Kettlebell Swing Styles: A Quick Overview

by admin on January 13, 2010

If I do a Google search for ‘kettlebell swing’, I turn up with 923,000 results. A YouTube search comes up with 1,330. There’s a lot of information out there about how to do a kettlebell swing -and truth be told, there’s more than one ‘right’ way to do the exercise. I’ll cover three swing ‘styles’ in this post, and how each different style can be appropriate for specific fitness goals.

The first style I’ll cover is the hardstyle, or RKC swing. This is the swing style we teach here at This style, put most simply, focuses on power production, not power conservation. It’s for increased fitness, not competition. Here’s what the hardstyle swing looks like:

In contrast to the hardstyle swing is the competition style swing. I’m by no means an expert on this style – but the basic premise is that this swing is designed for endurance and energy conservation – not for maximum power production or even fitness. As you can see in the video below, this technique is very different than the hardstyle swing.  If you’re planning on competing in kettlebell lifting, this is the way to go:

The final swing variation is the ‘American’ swing or the CrossFit swing. This is a kind of ‘bastardized’ swing version that goes overhead instead of shoulder level like the hardstyle swing. I think you can run into some problems with this style; it’s easy to let the core go soft and it’s a lot easier to screw up! However, it’s true that the ‘bell does go through a larger range of motion, which could in theory let you get more work done in less time – thus increasing your power production. Here’s what it looks like:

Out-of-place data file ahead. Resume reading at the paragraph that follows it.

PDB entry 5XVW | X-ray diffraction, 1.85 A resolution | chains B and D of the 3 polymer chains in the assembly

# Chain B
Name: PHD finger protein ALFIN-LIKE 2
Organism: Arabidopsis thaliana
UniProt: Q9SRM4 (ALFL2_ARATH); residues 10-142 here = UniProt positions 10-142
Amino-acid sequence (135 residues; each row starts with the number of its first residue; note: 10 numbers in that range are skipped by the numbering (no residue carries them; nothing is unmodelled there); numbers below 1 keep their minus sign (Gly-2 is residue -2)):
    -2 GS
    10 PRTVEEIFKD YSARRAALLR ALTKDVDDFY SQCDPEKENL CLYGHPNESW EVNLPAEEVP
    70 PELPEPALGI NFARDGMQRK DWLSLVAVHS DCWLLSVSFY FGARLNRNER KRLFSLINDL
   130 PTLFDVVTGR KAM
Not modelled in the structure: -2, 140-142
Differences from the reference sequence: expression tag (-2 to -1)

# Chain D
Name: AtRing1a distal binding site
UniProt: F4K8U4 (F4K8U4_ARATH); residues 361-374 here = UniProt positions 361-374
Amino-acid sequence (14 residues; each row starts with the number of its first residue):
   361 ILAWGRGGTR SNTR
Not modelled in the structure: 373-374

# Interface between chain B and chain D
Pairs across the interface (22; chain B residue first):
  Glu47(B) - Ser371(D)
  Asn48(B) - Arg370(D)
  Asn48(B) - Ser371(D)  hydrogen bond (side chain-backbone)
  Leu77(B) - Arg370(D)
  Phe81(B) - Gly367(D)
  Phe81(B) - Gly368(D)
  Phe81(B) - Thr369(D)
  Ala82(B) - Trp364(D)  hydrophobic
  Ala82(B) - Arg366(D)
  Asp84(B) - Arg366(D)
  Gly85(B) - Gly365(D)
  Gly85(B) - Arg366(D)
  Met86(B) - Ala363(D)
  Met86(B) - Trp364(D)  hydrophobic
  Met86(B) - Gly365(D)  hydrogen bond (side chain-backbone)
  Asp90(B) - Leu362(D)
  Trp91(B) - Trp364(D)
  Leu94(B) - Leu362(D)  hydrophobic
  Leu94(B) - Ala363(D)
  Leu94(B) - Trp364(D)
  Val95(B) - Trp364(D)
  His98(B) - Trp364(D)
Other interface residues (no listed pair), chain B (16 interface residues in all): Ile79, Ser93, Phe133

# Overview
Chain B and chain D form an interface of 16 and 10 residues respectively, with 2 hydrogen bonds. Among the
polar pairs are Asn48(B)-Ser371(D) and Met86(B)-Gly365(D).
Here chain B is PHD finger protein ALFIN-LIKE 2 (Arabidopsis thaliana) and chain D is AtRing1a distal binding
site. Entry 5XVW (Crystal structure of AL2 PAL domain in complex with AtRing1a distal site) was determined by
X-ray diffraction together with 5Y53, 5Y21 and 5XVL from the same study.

There are quite a few different versions of the kettlebell swing. The bottom line is that each version we’ve talked about here can be useful for different goals – there’s no one ‘right’ way. If you’re going for improved power production and general fitness like fat loss and muslce gain, do the hardstyle swing. If you’re going to do competative kettlebell lifting, practice the competition style. I’m not really a huge fan of the CrossFit style swing – but it could have its uses. It’s up to you to decide the best method for you and your goals. Good luck and keep training hard!

{ 5 comments… read them below or add one }

Mike Polk January 13, 2010 at 5:08 pm

Thanks. I did not realize there were so many styles.


Sandy Sommer RKC January 13, 2010 at 5:42 pm


Nice post. I will continue to use hardstyle swings as the foundation of my training. Seems to work well for me and I love how it helps my clients too.


admin January 14, 2010 at 5:49 am

Thanks for the feedback guys … it’s interesting sometimes when you get a little perspective and realize that there’s more than one ‘right’ way to do things in the strength training world … seems like the more you learn, the more you realize you don’t know!


Paul January 18, 2010 at 4:18 am

I am sorry but I believe you are wrong about the hardstyle swing, you can get any type of result you want with this hardstyle swing as it is proven, it all depends on your sets and reps. Just listen to Steve Cotter and even better Valery Federenko.


Theron Dominiguez February 12, 2011 at 11:28 am

Wow that was odd. I just wrote an extremely long comment but after I clicked submit my comment didn’t appear. Grrrr… well I’m not writing all that over again. Anyway, just wanted to say wonderful blog!


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